Chris Stapleton takes a rock ‘n’ roll turn from SteelDrivers to Jompson Brothers
By Steve Wildsmith (firstname.lastname@example.org)
As beautifully rock ‘n’ roll as The Jompson Brothers sound — a catch-all of swampy blues, Bron-Y-Aur stomp and Rolling Stones at the height of their gritty “Exile”-era decadence — singer Chris Stapleton is almost apologetic about his musical pedigree.
Sure, he looks the part of a wild and woolly rock ‘n’ roll frontman, like the crazed hillbilly cousin of one of the tender young lads in Fleet Foxes, but he cut his teeth on bluegrass as co-founder of The SteelDrivers. And he’s just wrapped up a deal to record a couple of country albums with Universal, he told The Daily Times this week.
“A lot of the rock ‘n’ roll credibility comes from the other guys in the band,” Jompson said this week with a chuckle. “I probably come from more of a country background than a lot of those guys. I’ve been to some Aerosmith concerts; Steven Tyler is one of my favorite singers. But I’ve never been to a Zeppelin show or anything like that.
“But that’s the beautiful thing about this band. The other guys all have their own influences. Greg (McKee, guitarist) and J.T. (Cure on bass), they’re huge, huge rock ‘n’ roll historians, almost. They know a bunch of music.”
It says more about Stapleton’s plethora of talent than it does his grassroots background that the band, which performs this weekend at “The Shed” at Smoky Mountain Harley-Davidson in Maryville, has emerged in the past year as a hot new addition to the Southern rock genre.
The SteelDrivers emerged on Rounder Records in 2008 as a bluegrass band spilling over with talent. Before Stapleton left in the spring of 2010, the band was nominated for a Grammy, and the group’s self-titled debut made a dent on the Billboard Hot Country Albums chart, rising to No. 57.
Along the way, Stapleton was making a name for himself as a respectable country songwriter. He co-wrote the singles “Never Wanted Nothing More” for Kenny Chesney, “Swing” for Trace Adkins, “Your Man” for Josh Turner, “Come Back Song” for Darius Rucker and “Keep on Lovin’ You” for Steel Magnolia.
“I’ve been a songwriter for almost a decade now professionally, so I can write with purpose and almost on cue,” he said. “I can write songs for a country market, but when I write songs for the band, it’s with everybody else. We get together once a week to write; sometimes we do nothing, and sometimes we come up with three or four different things that find their way into songs.”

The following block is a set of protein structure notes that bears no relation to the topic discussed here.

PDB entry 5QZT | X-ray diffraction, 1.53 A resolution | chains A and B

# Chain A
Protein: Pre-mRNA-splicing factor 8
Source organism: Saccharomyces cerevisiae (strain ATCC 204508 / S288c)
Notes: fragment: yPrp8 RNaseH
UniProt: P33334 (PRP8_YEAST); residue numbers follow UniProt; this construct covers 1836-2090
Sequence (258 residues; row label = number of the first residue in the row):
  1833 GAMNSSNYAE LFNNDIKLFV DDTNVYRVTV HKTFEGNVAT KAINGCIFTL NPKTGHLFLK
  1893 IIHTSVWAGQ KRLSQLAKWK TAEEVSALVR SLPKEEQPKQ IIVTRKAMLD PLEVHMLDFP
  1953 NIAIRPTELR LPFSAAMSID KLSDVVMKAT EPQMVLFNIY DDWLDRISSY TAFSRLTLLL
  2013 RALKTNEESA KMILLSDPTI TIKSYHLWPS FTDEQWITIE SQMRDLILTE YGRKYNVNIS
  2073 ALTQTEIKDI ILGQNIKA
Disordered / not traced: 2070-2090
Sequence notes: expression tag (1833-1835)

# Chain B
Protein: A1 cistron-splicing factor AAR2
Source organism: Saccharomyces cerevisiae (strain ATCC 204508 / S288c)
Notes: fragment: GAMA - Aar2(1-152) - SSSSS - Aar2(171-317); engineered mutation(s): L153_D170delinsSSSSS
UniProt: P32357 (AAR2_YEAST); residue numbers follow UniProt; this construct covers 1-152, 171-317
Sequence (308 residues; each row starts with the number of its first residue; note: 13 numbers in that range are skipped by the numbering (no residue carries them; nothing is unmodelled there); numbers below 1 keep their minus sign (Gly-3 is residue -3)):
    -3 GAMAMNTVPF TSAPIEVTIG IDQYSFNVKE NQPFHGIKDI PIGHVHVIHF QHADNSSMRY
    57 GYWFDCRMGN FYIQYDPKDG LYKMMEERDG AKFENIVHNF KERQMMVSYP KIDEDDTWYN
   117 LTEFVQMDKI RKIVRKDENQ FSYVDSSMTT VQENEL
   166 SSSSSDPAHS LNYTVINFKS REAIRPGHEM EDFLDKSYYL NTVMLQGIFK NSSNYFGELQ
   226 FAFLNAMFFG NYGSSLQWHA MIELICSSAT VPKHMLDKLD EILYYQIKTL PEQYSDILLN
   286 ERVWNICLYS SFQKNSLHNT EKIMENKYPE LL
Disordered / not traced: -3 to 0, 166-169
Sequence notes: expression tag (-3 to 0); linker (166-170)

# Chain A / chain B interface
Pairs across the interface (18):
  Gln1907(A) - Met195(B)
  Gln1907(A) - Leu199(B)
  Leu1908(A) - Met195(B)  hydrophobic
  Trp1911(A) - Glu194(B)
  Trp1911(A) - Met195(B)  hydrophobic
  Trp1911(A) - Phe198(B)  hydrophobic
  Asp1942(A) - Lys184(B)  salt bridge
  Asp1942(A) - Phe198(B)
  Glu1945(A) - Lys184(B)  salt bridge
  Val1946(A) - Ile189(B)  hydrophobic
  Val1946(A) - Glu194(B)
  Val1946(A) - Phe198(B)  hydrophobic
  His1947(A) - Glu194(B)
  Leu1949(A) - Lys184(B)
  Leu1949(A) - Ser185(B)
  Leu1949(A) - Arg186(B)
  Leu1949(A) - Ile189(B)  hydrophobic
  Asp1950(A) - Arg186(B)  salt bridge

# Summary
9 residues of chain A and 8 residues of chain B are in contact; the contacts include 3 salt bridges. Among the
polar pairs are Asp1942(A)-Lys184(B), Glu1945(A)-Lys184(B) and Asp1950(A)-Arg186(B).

Although leaving The SteelDrivers intending to focus on family and songwriting, Stapleton wound up turning a side project he’d started with McKee into a full-time new band. Although the two started out jamming late at night, eventually adding Cure and drummer Bard McNamee to the mix, the Jompson Brothers were already taking shape by the time Stapleton left The SteelDrivers.
“They were kind of going on simultaneously,” Stapleton said. “We just didn’t really know what it was going to turn out as. It wound up being a lot heavier than what we thought it was going to be. We started out playing old stuff, and we found out where we were really having fun was doing this rough-based, heavier rock ‘n’ roll thing. So that’s what we wound up doing and playing.”
By September 2010, the Brothers had earned enough of a reputation that the band was invited by the Zac Brown Band to perform on that year’s Sailing Southern Ground Cruise. About the same time, the group’s debut record was released, drawing comparisons to the Drive-By Truckers and Gov’t Mule. Over the past year, the Jompson Brothers have shared the stage with everyone from the North Mississippi Allstars to Darius Rucker to The Felice Brothers.
“There’s nothing like being in a room with a bunch of people really into heavier rock,” he said. “It moves people in a different way than bluegrass or country or even a singer-songwriter show. People get excited, and it’s a very tangible thing. You can just feel it.
“And it’s meant to be that way. It appeals to that primal caveman thing in each of us. It’s meant for that, and it’s why rock ‘n’ roll exists, at least for me.”